President Donald Trump is keen on pushing the North American Free Trade Agreement (NAFTA) as experts see it one of his political victories if deals push through. However, the auto industry could provide challenges which might lead to a deadlock.
BMW plans to set up a $1 billion facility in San Luis Potosí, Mexico. The plant will serve as a manufacturing site for BMW 3 Series sedan in 2019. Trump warned the company of high tariffs, which could go as much as 35% tax, for cars made outside America.
Despite Trump’s warnings, BMW is not deterred from its plans and reiterates that America remains a strategic partner. Meanwhile, General Motors has voiced their opposition to Trump’s tariff plans. An ex-vice president of General Motors says, in the end, America will suffer due to the high tariffs.
Earlier this year, Trump voiced his disapproval of automakers building plants outside the U.S. The president criticized Ford Motors (NYSE:F), Toyota (NYSE:TM), and General Motors (NYSE:GM) for planning to transfer or add factories abroad. Trump encourages production in the U.S. as he claimed he will create more jobs for American people. With manufacturers taking their businesses elsewhere, it will be hard to achieve this campaign promise.
The U.S. president has sought to address this problem by throwing in relaxed regulations and lower corporate taxes for companies that chose to align with his goal and stay and/or expand in the U.S. As seen in his BMW warning, the reverse is also true for those going against his “US-only” policy, so to speak. However, the parts needed to manufacture cars are being outsourced outside America and putting high tariffs on them could force companies to shut down their operations or customers end up buying higher-priced cars.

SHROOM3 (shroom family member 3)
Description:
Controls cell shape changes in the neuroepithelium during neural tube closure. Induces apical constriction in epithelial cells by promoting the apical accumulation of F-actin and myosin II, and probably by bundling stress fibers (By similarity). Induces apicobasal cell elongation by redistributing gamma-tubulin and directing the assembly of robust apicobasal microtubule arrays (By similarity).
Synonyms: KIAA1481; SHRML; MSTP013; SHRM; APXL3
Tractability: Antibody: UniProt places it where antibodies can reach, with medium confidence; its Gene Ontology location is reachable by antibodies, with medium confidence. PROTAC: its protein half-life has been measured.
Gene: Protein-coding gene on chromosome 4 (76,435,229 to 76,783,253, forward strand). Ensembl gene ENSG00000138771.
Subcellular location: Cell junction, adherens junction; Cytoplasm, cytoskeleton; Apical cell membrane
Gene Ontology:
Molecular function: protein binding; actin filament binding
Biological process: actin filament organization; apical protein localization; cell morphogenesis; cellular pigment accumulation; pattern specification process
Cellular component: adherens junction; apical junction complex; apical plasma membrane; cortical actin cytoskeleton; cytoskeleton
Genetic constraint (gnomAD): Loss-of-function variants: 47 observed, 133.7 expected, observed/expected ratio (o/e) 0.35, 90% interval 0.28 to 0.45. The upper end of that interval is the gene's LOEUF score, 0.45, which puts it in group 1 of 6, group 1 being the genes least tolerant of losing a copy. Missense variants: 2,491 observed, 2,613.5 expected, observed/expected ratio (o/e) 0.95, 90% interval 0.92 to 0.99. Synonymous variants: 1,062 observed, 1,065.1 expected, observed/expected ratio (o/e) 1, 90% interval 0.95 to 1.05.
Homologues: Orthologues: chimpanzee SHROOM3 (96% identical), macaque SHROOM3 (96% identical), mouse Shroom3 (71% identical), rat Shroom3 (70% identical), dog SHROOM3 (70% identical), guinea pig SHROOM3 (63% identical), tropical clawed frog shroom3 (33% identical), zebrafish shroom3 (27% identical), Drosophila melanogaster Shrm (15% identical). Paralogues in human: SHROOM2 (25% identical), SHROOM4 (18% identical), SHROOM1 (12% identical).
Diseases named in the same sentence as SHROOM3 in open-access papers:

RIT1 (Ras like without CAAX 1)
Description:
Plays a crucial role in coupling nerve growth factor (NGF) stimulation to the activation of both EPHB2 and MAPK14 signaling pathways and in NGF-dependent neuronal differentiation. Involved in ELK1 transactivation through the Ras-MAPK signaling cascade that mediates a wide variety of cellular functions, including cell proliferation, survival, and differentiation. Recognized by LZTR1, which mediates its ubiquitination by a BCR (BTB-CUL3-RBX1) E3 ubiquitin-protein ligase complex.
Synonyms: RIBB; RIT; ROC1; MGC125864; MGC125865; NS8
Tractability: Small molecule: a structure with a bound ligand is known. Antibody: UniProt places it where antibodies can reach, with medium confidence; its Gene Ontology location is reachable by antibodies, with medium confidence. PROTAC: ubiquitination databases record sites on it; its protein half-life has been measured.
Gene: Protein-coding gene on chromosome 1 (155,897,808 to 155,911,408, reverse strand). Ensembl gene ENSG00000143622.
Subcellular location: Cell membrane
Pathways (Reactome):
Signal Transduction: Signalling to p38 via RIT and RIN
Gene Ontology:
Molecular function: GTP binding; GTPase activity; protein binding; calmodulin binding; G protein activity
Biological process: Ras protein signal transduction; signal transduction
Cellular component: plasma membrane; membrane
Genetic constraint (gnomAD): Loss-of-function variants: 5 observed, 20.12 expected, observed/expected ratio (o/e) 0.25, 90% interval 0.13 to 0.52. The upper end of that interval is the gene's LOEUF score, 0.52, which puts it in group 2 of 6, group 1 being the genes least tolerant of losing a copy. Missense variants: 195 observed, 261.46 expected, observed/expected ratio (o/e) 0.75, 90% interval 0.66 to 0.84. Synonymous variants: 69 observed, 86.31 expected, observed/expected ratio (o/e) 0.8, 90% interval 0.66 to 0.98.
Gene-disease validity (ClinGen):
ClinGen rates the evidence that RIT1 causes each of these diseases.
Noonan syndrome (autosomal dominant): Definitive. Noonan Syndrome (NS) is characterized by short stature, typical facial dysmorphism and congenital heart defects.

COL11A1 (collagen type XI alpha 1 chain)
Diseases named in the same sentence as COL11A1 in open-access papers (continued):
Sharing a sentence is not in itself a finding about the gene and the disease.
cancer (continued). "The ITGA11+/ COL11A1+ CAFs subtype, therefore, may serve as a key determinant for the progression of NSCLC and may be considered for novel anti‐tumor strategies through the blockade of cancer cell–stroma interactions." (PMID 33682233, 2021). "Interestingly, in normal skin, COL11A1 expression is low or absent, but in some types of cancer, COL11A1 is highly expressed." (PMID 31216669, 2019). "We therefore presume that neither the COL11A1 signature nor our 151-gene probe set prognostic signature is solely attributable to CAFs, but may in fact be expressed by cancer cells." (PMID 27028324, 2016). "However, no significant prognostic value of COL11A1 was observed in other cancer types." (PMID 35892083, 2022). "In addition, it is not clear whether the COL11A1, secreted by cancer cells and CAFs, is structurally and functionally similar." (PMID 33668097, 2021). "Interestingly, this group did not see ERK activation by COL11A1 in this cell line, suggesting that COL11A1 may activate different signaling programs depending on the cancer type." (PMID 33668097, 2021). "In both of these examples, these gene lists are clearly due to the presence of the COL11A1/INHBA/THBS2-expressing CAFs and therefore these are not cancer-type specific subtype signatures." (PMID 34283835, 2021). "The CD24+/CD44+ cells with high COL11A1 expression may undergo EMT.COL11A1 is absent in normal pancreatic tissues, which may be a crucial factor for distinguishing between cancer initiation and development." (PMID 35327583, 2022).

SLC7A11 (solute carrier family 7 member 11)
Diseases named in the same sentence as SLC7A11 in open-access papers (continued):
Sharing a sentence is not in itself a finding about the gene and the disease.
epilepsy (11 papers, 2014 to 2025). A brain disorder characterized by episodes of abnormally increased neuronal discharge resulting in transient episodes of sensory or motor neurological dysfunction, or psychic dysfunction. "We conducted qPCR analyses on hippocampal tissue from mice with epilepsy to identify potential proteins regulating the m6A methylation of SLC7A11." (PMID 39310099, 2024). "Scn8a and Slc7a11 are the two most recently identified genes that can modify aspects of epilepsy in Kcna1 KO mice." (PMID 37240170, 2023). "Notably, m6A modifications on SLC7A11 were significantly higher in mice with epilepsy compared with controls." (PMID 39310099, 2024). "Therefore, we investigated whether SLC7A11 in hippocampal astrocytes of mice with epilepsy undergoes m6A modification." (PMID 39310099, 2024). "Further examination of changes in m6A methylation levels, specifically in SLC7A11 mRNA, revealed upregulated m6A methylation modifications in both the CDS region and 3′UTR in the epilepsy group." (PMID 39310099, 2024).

Pulling out of the NAFTA is being studied by President Trump if he could not force what he wants. On the other hand, if America leaves NAFTA, things are going to get worse as experts believe around 31,000 jobs will be lost, per CBC News.
Trump remains adamant that unless NAFTA is revised in a way that America could rewrite its trade deficits worth billions of dollars with Mexico and Canada, the nation will leave the agreement. In an article published by Fortune, U.S. Trade Representative Robert Lighthizer, Canadian Foreign Minister Chrystia Freeland, and Mexican Economy Minister Ildefonso Guajardo are in Mexico to discuss a new North American Free trade agreement.
Lobbyists believe the U.S. wants at least 35% of North American vehicles to be produced in the country. If Trump succeeds in this, experts believe it could be one of the highlights of his presidency.
Strong car industry
Despite all of these happening, the American car industry remains generally strong. In the first half of 2017, sales of Hyundai, Kia, Toyota, and Honda went down but Subaru, Volkswagen, and Nissan recorded gains. Amid the slumping sales, Toyota sales chief Bill Fay is not worried.
USA TODAY reports that 2016 set the record for most vehicles sold in the U.S. with 17.6 million units. Naturally, once an industry has peaked, it will go down soon. It remains to be seen how much impact would the revised NAFTA has in terms of car sales in the U.S. as talks continue in the next days.
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